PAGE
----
Amarullah Saleh, the former vice president of Afghanistan, has asked ex-president Asharaf Ghani to release the tapes of his conversations on the peace process with Zalmay Khalilzad, the US special representative to Afghanistan, who quit last month.
In a tweet, Saleh also demanded the release of tapes of Ghani’s conversations with other “relevant foreign diplomats”, particularly from July and August.
“I call on @ashrafghani to release the tapes ( esp Jul/Aug) of the conversations with Khalilzad & other relevant foreign diplmts on peace process to counter the growing propaganda that it was & is all the Afghan fault. I know these tapes exist & hope you have them. This z d time,” Saleh said in his tweet.
Ghani must do it to counter the growing propaganda that accuses the Afghan side of the collapse, Saleh said in a tweet.
He also said in a subsequent tweet posted in Persian that Khalilzad’s deceptions became apparent, after which it was decided that other face-to-face and telephone conversations related to him with other foreign delegations should be recorded in secret. “Now that salt is sprinkled on the wounds of our nation every day, it is necessary to publish these conversations.”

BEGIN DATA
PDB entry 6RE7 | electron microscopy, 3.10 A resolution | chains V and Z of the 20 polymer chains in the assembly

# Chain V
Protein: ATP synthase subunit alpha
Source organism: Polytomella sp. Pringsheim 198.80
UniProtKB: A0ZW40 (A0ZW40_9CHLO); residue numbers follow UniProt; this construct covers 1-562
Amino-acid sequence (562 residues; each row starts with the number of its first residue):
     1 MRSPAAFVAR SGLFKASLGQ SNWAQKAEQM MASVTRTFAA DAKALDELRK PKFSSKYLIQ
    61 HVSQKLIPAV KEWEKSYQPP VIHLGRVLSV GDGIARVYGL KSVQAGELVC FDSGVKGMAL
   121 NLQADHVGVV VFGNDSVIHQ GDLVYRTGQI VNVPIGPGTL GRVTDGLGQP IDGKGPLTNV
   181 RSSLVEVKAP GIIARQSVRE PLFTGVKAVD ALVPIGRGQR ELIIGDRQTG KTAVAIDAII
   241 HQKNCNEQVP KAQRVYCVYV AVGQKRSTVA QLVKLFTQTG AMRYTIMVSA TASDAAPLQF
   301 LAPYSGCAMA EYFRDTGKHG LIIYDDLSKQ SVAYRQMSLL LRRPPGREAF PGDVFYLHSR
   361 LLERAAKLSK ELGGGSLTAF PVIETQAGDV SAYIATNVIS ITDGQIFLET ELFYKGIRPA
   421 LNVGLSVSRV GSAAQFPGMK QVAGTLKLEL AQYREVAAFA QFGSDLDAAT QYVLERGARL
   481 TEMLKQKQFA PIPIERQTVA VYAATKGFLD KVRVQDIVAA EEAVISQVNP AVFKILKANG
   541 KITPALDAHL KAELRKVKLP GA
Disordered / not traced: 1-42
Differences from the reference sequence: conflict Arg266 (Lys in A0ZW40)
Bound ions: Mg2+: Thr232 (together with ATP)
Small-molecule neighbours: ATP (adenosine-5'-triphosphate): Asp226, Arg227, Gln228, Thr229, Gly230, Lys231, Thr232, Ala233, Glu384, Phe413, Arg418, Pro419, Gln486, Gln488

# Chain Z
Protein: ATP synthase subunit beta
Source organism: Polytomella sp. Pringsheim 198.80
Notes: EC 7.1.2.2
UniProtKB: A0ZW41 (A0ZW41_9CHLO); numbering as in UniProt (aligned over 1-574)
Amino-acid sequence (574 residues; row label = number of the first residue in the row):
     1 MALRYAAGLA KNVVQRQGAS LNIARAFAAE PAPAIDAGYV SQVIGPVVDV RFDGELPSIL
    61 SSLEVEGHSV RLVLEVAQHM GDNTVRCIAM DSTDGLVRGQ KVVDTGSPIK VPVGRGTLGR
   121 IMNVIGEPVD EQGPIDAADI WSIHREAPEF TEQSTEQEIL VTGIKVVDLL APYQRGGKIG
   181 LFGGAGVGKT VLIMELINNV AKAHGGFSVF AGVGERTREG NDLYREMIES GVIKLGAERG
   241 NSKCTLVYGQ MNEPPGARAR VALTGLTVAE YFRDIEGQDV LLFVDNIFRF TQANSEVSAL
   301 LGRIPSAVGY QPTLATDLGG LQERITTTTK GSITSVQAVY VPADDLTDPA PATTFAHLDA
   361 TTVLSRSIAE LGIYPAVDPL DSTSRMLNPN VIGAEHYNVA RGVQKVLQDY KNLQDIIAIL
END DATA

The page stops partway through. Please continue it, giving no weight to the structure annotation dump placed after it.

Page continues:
The tweets were in response to claims made by US Secretary of State Antony Blinken in a recent interview that Ghani was responsible for the collapse of the previous Afghan government.
“I talked with Ashraf Ghani on the telephone and he endorsed that a new government will be shaped led by the Taliban. We wanted an all-inclusive government in Afghanistan. Ashraf Ghani accepted that but the next day he fled Afghanistan,” Blinken had told CBS News.
Khalilzad had also said previously that Afghanistan government collapsed since Afghan security forces did not show willingness to fight the Taliban. The insurgent group stormed to power in August following a military campaign which started just three months ago.
Khalilzad resigned in October, and was replaced by Thomas West. Blinken thanked Khalilzad for his “decades of service”.
Khalilzad was the person who led talks with the Taliban in Qatar that resulted in the Doha agreement between the Islamic group and former US President Donald Trump to fully withdraw US troops by May 2021.
But he has been criticised for not pressing the Taliban hard enough during peace talks.
Afghan leaders lashed out at Khalilzad after his resignation. Rahmatullah Nabil, the former chief of Afghanistan’s National Directorate of Security (NDS), called him a con-man. Rangin Dadfar Spanta, a former Afghan foreign minister, called Khalilzad out for his “destructive role in a shameful process”.
“평생 사상가. 웹 광신자. 좀비 중독자. 커뮤니케이터. 창조자. 프리랜서 여행 애호가.”